Ukrainian singer Jamala won the song contest with a song about mass deportations wanted by Stalin, with an implicit condemnation of the annexation of the peninsula by Moscow and the pressure that the Tatars are currently experiencing. The Russian competitor, great favorite, finishes third. For Moscow it is a "political victory".
Moscow (AsiaNews / Agencies) - Jamala, a 32 year-old Ukrainian singer, won the 2016 Eurovision song contest with a song about the mass deportations of the minority of the Crimean Tatars, ordered by Stalin during the Second World War. The text also represents an implicit condemnation of Moscow’s annexation of the peninsula in 2014.
From the outset the Tatars, a Muslim ethnic group, were strongly opposed to the independence of the Crimea from Kiev and then its entrance into the Russian Federation - sanctioned by a popular referendum in 2014, never recognized by the international community; They are now being subjected to strong pressure from the new Crimean authorities. Why is also why the song is deeply relevant.
Despite the protests of Moscow the body which oversees the festival, the European Broadcasting Union, decided exceptionally to admit a song of political content.
Entitled "1944", the song is one of the most controversial winners in the history of the song contest – which is hugely popular in the countries of the former Soviet Union - and has beaten the big favorite: Russian competitor Sergey Lazarev, igniting strong controversy between Moscow and Kiev.
Jamala won the final in Stockholm with 534 points, followed by the Australian competitor Dami Im with 511 points and Lazarev with 491. The jury of experts from the EU nations tilted the result in favor of the Ukranian, while the popular vote would have handed victory to the Russian . This is also why Moscow immediately claims that the victory was a political one.
“The Ukrainian singer Jamala and her song '1944' did not win Eurovision 2016. Politics has beaten art" said Sen. Frants Klintsevich quoted by Russian agencies, asking Moscow to boycott the next edition of the competition, which will be hosted by Ukraine.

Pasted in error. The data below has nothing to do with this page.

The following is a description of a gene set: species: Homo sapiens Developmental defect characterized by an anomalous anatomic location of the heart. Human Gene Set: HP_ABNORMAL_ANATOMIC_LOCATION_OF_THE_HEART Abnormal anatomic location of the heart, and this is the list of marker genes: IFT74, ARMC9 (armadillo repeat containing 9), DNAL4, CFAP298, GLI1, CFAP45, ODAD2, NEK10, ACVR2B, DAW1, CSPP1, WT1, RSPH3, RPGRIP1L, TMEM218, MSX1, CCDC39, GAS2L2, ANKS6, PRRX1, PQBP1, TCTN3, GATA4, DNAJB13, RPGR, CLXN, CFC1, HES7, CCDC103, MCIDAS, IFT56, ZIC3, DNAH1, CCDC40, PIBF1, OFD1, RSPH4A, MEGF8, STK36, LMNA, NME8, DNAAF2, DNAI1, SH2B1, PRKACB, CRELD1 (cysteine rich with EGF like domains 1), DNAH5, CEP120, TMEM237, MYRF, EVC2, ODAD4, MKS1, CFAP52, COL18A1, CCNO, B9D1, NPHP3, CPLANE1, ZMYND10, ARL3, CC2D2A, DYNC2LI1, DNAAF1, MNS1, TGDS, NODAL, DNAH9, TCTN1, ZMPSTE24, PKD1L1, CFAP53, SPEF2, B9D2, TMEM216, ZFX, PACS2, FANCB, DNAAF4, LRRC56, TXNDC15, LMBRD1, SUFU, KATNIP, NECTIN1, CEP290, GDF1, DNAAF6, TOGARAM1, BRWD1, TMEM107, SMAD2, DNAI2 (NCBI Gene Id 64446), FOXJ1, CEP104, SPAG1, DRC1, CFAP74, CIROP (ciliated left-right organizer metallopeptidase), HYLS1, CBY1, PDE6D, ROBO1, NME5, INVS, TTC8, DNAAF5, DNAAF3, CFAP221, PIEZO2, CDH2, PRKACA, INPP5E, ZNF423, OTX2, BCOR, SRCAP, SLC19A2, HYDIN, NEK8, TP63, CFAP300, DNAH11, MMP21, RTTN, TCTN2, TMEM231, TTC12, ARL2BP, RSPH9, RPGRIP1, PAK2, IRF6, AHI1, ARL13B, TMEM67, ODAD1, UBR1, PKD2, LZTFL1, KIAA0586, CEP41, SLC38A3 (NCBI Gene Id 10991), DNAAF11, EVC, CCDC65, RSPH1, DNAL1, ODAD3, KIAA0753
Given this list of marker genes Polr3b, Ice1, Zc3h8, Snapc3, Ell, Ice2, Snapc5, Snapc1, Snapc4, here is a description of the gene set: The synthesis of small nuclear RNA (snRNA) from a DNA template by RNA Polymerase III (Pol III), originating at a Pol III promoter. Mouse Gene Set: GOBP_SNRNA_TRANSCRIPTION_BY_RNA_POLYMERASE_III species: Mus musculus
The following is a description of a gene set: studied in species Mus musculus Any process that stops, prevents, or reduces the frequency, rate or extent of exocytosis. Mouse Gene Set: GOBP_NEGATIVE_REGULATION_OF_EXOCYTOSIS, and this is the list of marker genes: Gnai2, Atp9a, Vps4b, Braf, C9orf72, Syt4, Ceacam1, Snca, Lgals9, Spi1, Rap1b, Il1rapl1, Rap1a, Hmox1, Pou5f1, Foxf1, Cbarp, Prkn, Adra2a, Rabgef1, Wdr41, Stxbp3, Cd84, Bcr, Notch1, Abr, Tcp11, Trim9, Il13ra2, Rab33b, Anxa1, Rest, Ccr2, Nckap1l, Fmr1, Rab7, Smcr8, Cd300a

A response was swift in coming from Kiev’s Verkhovna Rada with MP, Anton Gerashchenko warning that the next edition will only be open to those artists who "believe the taking of the Crimea and the occupation of part of Donbas a crime" (regions of Eastern Ukraine) and do not offend the national dignity of Ukraine.
The president of the Russian Senate Foreign Commission, Konstantin Kochachev, said the Eurovision victory will encourage the pro-Western leadership of Kiev and the difficult peace process will be further put at risk. The spokesman for the Moscow Foreign Ministry, Maria Zakahrova, commented sarcastically on Facebook, suggesting that to win in the next edition of Eurovision nations will have to write a song on the "bloodthirsty" Basha al-Assad, the Syrian president backed by the Kremlin.
But there are also those who chose to tone down reactions, as the same Lazarov, congratulated Jamala and refused to be drawn into controversy.
Reactions in Ukraine were very different, where Jamala was congratulated by President Petro Poroshenko. "If you sing about the truth, you can really touch people's hearts," said the singer, whose song was inspired by the events of her great-grandmother, a Crimean Tatar. "I am sad about what is happening in the Crimea, I hope that everything will be ok", she added, referring to the latest series of raids, arrests and notices against the Tatars by Crimean authorities.
Jamala, whose real name is Susana Jamaladinova, was born in Kyrgyzstan, the country where her family was exiled during the Second World War. The artist did not return to the former Ukrainian peninsula - where her parents and relatives still live - after its annexation to Moscow. From the stage, during the award ceremony, she shouted: "Peace and love to all. Glory to Ukraine!".